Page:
Another object of this invention is to provide a contamination indicator which indicates the amount of contamination by sensing the pressure differentials across a filter or fuse element resulting from the trapping of solid and/or water contamination.

A further object of this invention is to provide a system for measuring the amount of solid and water contaminants in fuel comprising a par of contamination sensitive fuses in series flow relationship, one of which is non-hygroscopic and removes only solid contaminants from the fuel flowing therethrough and the other of which is hygroscopic and removes only water contaminants in the fuel flowing therethrough, pressure responsive means for sensing the pressure differential across each of said fuses, and indicator means operatively connected to and movably con trolled by said pressure responsive means for indicating the solid and/or water contamination levels of said fuel.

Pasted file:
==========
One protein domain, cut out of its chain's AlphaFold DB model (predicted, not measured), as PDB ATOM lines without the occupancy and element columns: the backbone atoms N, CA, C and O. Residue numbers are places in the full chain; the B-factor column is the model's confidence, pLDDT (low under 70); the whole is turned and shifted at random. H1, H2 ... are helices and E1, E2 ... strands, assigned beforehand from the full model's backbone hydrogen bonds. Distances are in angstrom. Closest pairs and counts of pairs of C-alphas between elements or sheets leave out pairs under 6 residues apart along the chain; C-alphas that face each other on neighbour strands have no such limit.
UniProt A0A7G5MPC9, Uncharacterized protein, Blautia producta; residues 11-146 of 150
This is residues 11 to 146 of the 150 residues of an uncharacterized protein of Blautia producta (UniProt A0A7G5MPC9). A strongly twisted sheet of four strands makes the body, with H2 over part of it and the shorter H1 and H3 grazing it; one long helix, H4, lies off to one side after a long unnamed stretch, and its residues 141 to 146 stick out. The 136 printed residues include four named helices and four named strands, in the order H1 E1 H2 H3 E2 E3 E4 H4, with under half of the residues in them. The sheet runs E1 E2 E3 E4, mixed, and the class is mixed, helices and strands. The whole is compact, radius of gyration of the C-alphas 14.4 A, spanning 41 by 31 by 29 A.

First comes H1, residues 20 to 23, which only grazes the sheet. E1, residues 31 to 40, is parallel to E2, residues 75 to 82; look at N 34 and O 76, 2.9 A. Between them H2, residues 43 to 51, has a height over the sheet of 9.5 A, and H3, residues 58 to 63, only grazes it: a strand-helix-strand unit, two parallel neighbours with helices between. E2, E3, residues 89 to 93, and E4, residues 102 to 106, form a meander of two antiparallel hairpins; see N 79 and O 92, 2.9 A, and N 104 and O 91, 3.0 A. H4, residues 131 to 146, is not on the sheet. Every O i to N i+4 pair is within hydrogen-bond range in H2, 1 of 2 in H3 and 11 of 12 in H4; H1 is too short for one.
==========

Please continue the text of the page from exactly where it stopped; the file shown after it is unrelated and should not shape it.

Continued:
More specifically, it is an object of this invention to provide a contamination measuring indicator which measures the rate of differential pressure increase across a filter or fuse element to indicate the amount of fuel contamination per unit of measurement.

The above and other objects and features of this invention will become apparent from the following description taken in connection with the accompanying drawings which form a part of this disclosure and in which:

FIGURE 1 shows a diagrammatical arrangement of the invention;

FIGURE 2 is a view partially in section of one of the pressure responsive contamination indicator devices shown in FIGURE 1;

FIGURE 3 is a sectional view taken line 33 of FIGURE 2 with clarity;

FIGURE 4 is a fragmentary along line 4-4 of FIGURE 3;

FIGURE 5 is a plan view of the resetting cam drum; and

FIGURE 6 is a sectional view taken along line 66 of FIGURE 5.